China to North Korea: Be More Like Us

Posted: May 25, 2013 12:01 AM

North Korea-China: Kim Jong Un's special envoy in Beijing, Vice Marshal Choe Ryong Hae met Chinese Communist Party official Liu Yunshan on 23 May. Choe told Liu that North Korea seeks dialogue with "related countries."

He also said, "Korea is trying hard to develop its economy and improve the people's lives, while hoping for peaceful international surroundings," according to Chinese state television.

"The Korean side hopes to work continuously with China to improve China-Korea relations." Choe said the North Korean government assesses Chinese efforts for Korean Peninsula peace and security very highly.

In response, Liu reportedly emphasized, "Preserving Korean Peninsula peace and security is in the combined interests of every country in this region." He added that China wants to see all parties seek Korean Peninsula denuclearization, peace and security, and to resolve issues through dialogue.

Comment: On the second day of his visit, Vice Marshal Choe was accorded better treatment. For example, he met Liu, who is a member of the standing committee of the Politburo and handles international relations. The meeting with Liu was the first with a senior Chinese official of similar protocol stature. Chinese media also identified Choe by his rank and military title.

Neither Chinese nor North Korean media commented on the atmosphere. North Korean treatment was effusive, bordering on fawning. It strongly suggested that the primary purpose of the visit was to pander for a Chinese invitation for Kim Jong Un to visit China and be accepted as were the "leaders of the elder generation."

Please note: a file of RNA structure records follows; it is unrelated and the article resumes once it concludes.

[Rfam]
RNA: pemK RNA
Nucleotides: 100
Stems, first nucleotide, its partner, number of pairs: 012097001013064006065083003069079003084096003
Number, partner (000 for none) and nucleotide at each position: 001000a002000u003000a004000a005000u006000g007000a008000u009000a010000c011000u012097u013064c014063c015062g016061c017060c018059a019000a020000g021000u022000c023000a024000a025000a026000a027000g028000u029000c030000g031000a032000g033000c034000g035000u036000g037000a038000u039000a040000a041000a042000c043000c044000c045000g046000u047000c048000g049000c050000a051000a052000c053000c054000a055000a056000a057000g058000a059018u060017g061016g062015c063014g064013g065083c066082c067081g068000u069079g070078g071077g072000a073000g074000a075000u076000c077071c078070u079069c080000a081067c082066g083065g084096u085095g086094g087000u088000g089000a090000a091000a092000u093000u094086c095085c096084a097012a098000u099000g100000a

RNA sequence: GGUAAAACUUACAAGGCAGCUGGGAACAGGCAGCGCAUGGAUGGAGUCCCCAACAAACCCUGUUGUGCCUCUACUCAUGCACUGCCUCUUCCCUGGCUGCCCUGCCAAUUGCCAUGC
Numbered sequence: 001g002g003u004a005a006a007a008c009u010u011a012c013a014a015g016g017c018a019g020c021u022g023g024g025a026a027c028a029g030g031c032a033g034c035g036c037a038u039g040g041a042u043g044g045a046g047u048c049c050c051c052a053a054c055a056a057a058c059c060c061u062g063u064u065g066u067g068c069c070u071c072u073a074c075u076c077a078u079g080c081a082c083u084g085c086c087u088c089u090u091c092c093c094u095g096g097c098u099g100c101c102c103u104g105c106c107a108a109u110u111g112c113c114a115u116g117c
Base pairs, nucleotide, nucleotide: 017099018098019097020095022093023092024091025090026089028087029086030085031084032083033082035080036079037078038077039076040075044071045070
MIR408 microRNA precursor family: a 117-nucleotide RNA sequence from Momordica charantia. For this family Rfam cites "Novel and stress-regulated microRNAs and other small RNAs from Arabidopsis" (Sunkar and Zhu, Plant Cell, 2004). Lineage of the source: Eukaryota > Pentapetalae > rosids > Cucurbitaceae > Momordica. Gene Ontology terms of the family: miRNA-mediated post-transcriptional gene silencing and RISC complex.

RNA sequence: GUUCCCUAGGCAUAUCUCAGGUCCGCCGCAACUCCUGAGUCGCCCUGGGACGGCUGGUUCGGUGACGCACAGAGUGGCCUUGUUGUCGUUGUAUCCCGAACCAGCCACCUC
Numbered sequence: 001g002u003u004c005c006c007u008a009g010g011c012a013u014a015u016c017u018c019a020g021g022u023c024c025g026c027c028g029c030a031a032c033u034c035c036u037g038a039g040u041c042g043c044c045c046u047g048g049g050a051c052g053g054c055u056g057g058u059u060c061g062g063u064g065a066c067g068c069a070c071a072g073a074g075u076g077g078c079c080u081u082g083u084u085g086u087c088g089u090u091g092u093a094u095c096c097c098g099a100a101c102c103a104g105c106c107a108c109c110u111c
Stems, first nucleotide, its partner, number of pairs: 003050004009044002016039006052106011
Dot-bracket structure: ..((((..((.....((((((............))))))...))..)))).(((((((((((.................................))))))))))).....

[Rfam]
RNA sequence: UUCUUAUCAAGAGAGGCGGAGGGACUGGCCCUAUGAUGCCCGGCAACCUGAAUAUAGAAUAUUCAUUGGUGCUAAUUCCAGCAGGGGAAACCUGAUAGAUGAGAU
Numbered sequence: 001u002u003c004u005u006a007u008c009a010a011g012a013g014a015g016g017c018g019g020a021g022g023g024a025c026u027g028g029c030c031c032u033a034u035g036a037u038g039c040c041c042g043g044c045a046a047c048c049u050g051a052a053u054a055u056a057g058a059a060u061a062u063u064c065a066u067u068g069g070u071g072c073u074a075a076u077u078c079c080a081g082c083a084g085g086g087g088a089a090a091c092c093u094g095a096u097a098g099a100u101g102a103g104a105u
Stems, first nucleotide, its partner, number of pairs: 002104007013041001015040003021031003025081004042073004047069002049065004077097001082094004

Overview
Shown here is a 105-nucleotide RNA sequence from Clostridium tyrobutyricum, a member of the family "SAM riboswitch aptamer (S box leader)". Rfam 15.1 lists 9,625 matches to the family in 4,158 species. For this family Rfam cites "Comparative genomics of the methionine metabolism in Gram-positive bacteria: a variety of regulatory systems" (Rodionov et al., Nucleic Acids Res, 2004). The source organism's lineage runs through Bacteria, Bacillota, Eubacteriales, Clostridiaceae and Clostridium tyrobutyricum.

The Chinese have not abandoned North Korea, but Liu repeated the Chinese position on denuclearization, peace and security and dialogue. No statement has yet to mention sanctions.

Choe is the top commissar in the Korean People's Army. A sign of Chinese tutelage of Choe is his visit to the Beijing Economic and Technological Development District. Chinese television aired an image of the Vice Marshal and his entourage inspecting a model of the District.

There is precedent for Chinese leaders insisting that Vice Marshal Choe visit an economic development project, completely outside his responsibilities. .During the early to mid-1990's Vice Marshal and later Marshal Choe Kwang was the Chief of the General Staff and became Minister of the People's Armed Forces. Choe was one of the World War II and Korean War comrades of Kim Il-sung.

During one of the crises in the mid-1990's after the death of Kim Il-sung, Kim Chong-il sent Marshal Choe to China to obtain arms. The Chinese gave Choe no weapons, but they did take him to Shanghai to see the model development projects at that time.

The message was that North Korea should follow China's development model and stop making trouble. That appears to be the same message this week.

North Korea-South Korea: A quasi-governmental South Korean organization reported the following today, "We received a proposal from the North Korean Committee for the Realization of the 6.15 (June 15th) Joint Statement on the 22nd saying "let's hold a joint ceremony at Kaesong or Mt. Geumgang for the 13th anniversary of the announcement of the 6.15 Joint Declaration."

The proposal stated, "The only means by which to fully restore North-South relations and open a new phase of independent unification lies in the implementation of the Joint Declaration." The fax went on to say that the Committee's stance is to work with the people of South Korea to address the state of inter-Korean relations following five years of conservative rule.

"The North side's suggesting Kaesong as one place for the event indirectly expressed their will to restore the Kaesong Industrial Complex," the South Korean committee claimed, adding that if the event is to happen then there will need to be agreement between the two sides on the restoration of a cut military communications line and related issues.